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First Things First: The American “century” began 150 years ago today, when a salt water drill slipped into a crevice 69 feet below the surface, essentially striking oil for “Colonel” Edward Drake and the backers of his unlikely expedition. The find made Titusville, Penn., the first global capital of the oil industry.

After Drake & Co., the earliest winners in the rise of the oil industry were, of course, the whales, who had always selfishly preferred to use their illuminating oil as a buoyancy-control mechanism. But after them, hundreds of millions of people, billions, would win with oil. The small decisions of individuals, families, and businesses lifted many from subsistence agriculture to lives better than much of history’s royalty. In the process, it created what may be our thorniest “tragedy of the commons,” as Swarthmore professor Barry Schwartz writes in his recent essay, “Tyranny for the Commons Man.”

Many solutions to the “tragedy” are well known and often discussed, such as the transition from oil addiction to “energy independence.” That medicine goes down only with heavy swallowing in the original Saudi Arabia of energy: Saudi Arabia. Former U.S. and U.K. ambassador Prince Turki al-Faisal pens a defense of his nation during the price escalations of recent years, instead blaming, “civil strife, failed investments, or in the case of Iraq, a U.S. invasion,” and hedge fund managers. Production trends in 1998 suggested that by 2008, Iran, Iraq, Nigeria, and Venezuela would together produce 18.4 million barrels per day. Last year, they managed 10.2 million barrels. Parts of his essay resonate with U.S. energy pundits, who point out that what’s attainable is “energy security,” not “energy independence,” which is much harder.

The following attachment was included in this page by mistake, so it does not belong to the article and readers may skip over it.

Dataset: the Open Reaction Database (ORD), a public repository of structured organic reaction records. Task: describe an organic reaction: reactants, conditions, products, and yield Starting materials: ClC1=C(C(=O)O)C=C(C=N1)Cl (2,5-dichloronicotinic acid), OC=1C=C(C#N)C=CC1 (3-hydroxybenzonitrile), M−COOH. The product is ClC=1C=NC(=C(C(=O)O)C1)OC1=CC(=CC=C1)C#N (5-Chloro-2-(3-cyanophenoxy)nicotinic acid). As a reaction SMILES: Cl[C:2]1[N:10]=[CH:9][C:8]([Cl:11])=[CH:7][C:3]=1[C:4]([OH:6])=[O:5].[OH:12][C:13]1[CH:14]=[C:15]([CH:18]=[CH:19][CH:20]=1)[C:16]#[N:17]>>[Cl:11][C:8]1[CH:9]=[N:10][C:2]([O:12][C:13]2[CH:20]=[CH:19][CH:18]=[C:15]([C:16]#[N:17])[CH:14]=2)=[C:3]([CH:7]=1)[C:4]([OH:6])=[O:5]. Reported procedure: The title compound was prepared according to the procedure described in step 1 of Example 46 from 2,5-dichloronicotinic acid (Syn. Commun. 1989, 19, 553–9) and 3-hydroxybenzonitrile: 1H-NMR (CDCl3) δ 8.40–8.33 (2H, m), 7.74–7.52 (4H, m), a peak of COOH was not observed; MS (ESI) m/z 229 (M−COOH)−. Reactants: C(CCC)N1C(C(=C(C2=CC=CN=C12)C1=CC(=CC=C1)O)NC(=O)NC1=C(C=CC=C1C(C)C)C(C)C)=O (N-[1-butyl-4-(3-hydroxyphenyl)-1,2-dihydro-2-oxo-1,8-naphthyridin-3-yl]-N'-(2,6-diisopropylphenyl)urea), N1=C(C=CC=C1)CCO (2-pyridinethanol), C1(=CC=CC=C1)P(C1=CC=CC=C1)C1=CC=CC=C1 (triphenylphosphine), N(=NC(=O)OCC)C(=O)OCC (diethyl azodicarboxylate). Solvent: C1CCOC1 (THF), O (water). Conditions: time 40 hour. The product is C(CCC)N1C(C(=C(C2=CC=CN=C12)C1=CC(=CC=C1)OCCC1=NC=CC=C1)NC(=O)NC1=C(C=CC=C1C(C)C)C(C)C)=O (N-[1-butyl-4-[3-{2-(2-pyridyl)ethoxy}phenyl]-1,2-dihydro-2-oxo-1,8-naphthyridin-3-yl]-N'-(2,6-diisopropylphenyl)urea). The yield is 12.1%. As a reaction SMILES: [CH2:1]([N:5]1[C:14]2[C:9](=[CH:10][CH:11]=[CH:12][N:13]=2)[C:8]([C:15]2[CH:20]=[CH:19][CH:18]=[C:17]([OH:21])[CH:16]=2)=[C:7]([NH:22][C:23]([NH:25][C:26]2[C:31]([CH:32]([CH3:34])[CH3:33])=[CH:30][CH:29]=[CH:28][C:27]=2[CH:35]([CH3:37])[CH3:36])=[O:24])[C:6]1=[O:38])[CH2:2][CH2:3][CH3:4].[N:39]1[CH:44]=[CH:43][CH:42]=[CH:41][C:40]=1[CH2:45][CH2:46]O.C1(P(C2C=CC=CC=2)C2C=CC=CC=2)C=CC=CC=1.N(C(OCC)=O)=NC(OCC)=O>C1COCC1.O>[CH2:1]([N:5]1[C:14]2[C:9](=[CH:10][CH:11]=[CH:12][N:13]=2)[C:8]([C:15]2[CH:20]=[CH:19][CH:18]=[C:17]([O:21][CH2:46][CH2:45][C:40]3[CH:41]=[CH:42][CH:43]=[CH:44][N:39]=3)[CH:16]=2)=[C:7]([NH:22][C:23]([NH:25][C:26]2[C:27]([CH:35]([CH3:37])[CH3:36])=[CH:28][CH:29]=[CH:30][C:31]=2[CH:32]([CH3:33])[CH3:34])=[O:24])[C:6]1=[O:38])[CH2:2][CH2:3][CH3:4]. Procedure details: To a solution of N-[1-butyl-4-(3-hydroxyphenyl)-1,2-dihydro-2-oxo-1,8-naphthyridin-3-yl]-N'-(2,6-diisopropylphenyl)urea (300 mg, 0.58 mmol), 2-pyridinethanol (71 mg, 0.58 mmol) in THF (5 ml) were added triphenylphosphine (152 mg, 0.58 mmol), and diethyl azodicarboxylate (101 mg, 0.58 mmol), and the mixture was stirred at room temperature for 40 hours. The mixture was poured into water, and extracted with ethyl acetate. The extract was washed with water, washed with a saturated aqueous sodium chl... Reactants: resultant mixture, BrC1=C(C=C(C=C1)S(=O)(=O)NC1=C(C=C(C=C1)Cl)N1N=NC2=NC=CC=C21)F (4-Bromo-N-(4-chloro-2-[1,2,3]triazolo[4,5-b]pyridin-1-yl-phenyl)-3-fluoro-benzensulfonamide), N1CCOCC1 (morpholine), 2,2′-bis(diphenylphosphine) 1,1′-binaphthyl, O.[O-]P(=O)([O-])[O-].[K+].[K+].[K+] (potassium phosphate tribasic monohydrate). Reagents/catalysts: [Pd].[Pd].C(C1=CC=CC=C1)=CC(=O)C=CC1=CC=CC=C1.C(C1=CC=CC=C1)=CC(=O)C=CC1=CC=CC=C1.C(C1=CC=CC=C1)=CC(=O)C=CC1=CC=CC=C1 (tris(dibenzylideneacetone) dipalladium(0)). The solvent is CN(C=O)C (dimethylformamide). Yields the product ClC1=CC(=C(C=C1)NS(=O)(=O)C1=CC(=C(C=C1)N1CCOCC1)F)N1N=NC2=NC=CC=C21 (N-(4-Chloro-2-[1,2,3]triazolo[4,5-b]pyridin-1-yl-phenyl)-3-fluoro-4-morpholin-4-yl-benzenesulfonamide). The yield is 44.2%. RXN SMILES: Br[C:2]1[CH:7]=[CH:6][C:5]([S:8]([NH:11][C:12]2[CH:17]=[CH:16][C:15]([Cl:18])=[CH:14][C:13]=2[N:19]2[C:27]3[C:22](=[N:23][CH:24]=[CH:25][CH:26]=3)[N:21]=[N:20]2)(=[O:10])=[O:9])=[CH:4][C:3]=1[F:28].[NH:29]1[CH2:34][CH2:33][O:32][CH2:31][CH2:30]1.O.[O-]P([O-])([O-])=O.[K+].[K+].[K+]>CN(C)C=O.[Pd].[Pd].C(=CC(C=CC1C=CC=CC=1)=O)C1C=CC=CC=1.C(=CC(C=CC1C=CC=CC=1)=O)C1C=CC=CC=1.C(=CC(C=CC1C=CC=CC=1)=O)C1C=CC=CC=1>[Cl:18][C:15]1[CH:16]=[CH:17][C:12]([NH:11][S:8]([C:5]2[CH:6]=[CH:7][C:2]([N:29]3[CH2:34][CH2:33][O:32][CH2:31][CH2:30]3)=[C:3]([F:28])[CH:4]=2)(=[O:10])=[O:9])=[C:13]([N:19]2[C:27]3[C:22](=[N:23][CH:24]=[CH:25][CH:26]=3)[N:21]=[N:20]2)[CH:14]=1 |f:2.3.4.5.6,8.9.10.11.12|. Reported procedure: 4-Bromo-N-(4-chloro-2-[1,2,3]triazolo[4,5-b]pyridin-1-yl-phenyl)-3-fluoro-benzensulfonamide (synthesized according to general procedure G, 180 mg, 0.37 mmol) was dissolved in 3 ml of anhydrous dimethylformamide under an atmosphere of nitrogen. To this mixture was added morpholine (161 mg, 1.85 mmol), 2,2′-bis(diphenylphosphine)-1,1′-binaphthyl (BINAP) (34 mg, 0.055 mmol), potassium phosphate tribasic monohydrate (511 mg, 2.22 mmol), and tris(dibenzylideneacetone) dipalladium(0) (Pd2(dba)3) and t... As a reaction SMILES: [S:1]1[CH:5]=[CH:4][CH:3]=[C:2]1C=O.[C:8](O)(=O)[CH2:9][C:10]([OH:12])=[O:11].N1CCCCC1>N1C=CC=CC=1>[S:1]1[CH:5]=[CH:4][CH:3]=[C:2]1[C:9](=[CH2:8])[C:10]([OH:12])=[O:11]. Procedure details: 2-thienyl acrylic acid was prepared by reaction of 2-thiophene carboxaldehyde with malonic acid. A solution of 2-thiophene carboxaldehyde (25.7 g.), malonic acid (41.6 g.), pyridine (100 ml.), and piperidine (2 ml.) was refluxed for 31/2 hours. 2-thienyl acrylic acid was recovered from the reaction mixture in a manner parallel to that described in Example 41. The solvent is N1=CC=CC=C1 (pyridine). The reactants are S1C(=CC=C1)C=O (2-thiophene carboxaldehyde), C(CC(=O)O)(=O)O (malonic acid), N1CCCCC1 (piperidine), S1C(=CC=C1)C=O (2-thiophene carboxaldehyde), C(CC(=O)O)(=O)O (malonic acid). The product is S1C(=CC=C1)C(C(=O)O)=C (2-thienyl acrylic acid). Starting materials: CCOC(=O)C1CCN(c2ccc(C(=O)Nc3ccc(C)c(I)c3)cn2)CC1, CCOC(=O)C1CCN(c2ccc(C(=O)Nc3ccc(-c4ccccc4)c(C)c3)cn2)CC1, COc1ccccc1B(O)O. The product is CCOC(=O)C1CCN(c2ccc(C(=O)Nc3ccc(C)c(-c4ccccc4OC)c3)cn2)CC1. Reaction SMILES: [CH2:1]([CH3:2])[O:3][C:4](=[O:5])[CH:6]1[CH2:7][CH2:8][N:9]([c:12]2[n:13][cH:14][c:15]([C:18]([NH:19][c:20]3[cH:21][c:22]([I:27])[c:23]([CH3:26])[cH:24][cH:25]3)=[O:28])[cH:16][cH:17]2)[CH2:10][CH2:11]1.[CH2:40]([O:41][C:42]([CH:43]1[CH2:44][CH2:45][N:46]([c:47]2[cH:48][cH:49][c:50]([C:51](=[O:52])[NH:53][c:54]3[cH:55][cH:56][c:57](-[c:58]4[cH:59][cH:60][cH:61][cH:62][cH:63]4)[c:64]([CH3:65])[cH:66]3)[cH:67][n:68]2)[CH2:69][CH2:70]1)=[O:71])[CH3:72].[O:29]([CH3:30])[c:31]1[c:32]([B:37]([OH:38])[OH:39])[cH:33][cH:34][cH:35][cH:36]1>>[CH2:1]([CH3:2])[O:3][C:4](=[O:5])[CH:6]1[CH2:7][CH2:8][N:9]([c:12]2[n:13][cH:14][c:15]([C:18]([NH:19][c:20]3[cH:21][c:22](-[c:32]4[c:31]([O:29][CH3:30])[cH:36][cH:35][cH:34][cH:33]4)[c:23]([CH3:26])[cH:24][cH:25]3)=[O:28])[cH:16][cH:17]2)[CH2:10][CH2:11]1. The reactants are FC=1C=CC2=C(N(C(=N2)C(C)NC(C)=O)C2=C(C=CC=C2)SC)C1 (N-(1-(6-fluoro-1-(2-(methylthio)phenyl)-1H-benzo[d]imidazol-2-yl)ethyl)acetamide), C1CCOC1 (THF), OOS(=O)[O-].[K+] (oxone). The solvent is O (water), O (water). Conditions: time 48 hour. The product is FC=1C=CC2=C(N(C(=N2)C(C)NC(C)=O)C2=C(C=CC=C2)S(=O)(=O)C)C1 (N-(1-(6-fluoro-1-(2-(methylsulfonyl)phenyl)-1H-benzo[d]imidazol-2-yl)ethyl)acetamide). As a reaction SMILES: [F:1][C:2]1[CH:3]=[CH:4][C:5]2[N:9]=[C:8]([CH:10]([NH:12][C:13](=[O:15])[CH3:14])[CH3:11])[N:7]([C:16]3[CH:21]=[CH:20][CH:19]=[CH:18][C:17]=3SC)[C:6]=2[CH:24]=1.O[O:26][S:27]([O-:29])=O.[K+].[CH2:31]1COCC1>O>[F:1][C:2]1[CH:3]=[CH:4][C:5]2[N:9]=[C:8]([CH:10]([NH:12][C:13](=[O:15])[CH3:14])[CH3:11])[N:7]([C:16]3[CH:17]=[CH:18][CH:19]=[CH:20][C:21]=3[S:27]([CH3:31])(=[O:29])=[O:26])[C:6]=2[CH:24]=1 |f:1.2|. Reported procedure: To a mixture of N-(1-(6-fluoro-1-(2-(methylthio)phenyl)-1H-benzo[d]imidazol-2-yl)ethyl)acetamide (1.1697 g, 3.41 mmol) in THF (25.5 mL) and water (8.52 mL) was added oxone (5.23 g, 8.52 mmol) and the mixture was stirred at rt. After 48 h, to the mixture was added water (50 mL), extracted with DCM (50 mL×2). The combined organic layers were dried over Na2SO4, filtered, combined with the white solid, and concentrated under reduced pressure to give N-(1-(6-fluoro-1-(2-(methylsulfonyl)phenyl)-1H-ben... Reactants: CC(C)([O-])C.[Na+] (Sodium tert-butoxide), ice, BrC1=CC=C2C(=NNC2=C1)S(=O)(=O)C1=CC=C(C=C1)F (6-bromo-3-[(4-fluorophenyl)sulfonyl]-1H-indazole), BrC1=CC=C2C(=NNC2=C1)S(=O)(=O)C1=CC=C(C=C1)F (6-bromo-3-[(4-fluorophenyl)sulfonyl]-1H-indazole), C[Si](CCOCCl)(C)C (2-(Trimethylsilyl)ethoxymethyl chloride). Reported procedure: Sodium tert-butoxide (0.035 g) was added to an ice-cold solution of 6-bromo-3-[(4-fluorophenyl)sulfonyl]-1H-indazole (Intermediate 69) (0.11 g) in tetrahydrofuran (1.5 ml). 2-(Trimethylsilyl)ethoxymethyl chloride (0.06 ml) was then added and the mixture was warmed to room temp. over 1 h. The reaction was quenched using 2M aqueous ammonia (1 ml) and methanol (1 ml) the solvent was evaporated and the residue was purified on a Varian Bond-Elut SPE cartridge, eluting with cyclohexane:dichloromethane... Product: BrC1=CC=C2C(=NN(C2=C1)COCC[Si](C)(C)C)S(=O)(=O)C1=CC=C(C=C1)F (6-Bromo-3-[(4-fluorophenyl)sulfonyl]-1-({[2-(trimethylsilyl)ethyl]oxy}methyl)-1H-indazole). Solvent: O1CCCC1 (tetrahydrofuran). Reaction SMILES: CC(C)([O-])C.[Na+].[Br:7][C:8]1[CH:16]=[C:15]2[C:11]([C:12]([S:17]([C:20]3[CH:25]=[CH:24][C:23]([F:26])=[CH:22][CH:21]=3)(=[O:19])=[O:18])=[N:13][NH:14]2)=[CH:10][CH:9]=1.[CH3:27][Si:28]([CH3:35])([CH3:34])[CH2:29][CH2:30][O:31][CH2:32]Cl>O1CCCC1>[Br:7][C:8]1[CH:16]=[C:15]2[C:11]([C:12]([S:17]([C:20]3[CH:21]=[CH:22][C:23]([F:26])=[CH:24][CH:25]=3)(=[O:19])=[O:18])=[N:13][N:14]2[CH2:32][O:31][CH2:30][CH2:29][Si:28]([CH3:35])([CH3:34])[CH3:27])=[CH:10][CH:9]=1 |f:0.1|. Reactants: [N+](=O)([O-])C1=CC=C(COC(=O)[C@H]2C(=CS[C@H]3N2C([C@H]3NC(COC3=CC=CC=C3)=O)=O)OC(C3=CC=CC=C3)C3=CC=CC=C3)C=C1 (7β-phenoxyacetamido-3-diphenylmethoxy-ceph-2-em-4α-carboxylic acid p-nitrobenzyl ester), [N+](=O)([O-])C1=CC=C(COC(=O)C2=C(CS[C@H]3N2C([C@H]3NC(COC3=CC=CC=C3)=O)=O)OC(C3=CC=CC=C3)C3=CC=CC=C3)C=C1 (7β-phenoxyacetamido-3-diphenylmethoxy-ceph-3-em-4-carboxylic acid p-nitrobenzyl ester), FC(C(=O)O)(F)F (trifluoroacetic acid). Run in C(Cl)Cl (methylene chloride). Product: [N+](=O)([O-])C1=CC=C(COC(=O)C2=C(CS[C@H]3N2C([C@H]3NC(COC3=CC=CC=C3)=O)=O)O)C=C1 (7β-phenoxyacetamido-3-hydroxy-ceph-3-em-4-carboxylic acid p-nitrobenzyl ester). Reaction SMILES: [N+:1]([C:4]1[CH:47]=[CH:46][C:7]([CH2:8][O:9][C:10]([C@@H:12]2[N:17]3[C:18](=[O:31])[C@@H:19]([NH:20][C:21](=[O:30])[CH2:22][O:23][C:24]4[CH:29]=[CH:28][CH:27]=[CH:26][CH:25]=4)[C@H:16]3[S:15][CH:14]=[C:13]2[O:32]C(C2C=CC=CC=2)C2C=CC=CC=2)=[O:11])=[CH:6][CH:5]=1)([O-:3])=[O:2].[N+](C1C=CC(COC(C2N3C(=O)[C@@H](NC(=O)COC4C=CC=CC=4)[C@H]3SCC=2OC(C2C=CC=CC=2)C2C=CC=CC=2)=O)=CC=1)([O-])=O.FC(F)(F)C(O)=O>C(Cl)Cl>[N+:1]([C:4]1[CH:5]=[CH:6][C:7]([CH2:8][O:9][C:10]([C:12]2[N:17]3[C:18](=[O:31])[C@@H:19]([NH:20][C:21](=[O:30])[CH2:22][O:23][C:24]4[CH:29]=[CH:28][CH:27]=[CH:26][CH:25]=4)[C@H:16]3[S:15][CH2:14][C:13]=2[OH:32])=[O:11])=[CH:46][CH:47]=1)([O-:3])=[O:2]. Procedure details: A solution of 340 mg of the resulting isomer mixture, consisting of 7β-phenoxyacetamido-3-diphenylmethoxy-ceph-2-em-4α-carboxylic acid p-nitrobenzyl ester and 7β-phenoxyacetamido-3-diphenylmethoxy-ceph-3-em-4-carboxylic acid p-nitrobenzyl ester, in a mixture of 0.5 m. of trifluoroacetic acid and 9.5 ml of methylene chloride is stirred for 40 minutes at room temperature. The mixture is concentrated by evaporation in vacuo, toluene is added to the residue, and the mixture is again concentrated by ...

Hello, Goodbye: The article appears amid a star-studded lineup in Foreign Policy’s Special Report, “Oil: The Long Goodbye.” Daniel Yergin, chairman of Cambridge Energy Research Associates and author of The Prize, writes the magazine’s lead piece, and looks at new trends in the oil industry since the early 90s. Two developments dominate: the rise of oil not only as a commodity, but as a financial instrument; and the challenge of climate change.

The U.S. energy industry continues to gird for a fight in the Senate. The American Petroleum Institute funded a study that concluded climate legislation would shrink jobs and U.S. investment in the sector, which famously hasn’t built a new refinery in 30 years. These effects would cause the U.S. to demand more, not less, oil from foreign producers. In Brazil, modern wildcatters celebrated the approach of the Drake anniversary by making the biggest Western Hemisphere oil discovery in 30 years.